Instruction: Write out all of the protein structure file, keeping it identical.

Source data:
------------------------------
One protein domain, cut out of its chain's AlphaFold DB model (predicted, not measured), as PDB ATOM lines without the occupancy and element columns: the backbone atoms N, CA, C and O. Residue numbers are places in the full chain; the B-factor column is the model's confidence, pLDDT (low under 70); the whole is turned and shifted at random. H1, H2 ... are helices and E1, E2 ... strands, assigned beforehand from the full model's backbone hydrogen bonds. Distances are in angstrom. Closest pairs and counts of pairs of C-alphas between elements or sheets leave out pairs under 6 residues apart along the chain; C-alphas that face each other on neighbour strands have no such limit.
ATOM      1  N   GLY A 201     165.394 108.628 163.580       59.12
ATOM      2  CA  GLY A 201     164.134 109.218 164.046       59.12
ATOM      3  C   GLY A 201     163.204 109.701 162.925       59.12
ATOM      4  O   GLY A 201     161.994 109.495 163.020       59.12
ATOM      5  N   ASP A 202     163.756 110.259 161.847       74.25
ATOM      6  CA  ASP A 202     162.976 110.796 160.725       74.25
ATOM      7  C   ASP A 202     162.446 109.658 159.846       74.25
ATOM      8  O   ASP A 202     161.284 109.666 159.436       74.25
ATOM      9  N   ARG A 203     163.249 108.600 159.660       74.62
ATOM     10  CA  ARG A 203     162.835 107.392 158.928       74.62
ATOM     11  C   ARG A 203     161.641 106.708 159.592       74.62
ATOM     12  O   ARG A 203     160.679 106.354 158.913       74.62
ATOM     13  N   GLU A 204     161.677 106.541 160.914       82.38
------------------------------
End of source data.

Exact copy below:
One protein domain, cut out of its chain's AlphaFold DB model (predicted, not measured), as PDB ATOM lines without the occupancy and element columns: the backbone atoms N, CA, C and O. Residue numbers are places in the full chain; the B-factor column is the model's confidence, pLDDT (low under 70); the whole is turned and shifted at random. H1, H2 ... are helices and E1, E2 ... strands, assigned beforehand from the full model's backbone hydrogen bonds. Distances are in angstrom. Closest pairs and counts of pairs of C-alphas between elements or sheets leave out pairs under 6 residues apart along the chain; C-alphas that face each other on neighbour strands have no such limit.
ATOM      1  N   GLY A 201     165.394 108.628 163.580       59.12
ATOM      2  CA  GLY A 201     164.134 109.218 164.046       59.12
ATOM      3  C   GLY A 201     163.204 109.701 162.925       59.12
ATOM      4  O   GLY A 201     161.994 109.495 163.020       59.12
ATOM      5  N   ASP A 202     163.756 110.259 161.847       74.25
ATOM      6  CA  ASP A 202     162.976 110.796 160.725       74.25
ATOM      7  C   ASP A 202     162.446 109.658 159.846       74.25
ATOM      8  O   ASP A 202     161.284 109.666 159.436       74.25
ATOM      9  N   ARG A 203     163.249 108.600 159.660       74.62
ATOM     10  CA  ARG A 203     162.835 107.392 158.928       74.62
ATOM     11  C   ARG A 203     161.641 106.708 159.592       74.62
ATOM     12  O   ARG A 203     160.679 106.354 158.913       74.62
ATOM     13  N   GLU A 204     161.677 106.541 160.914       82.38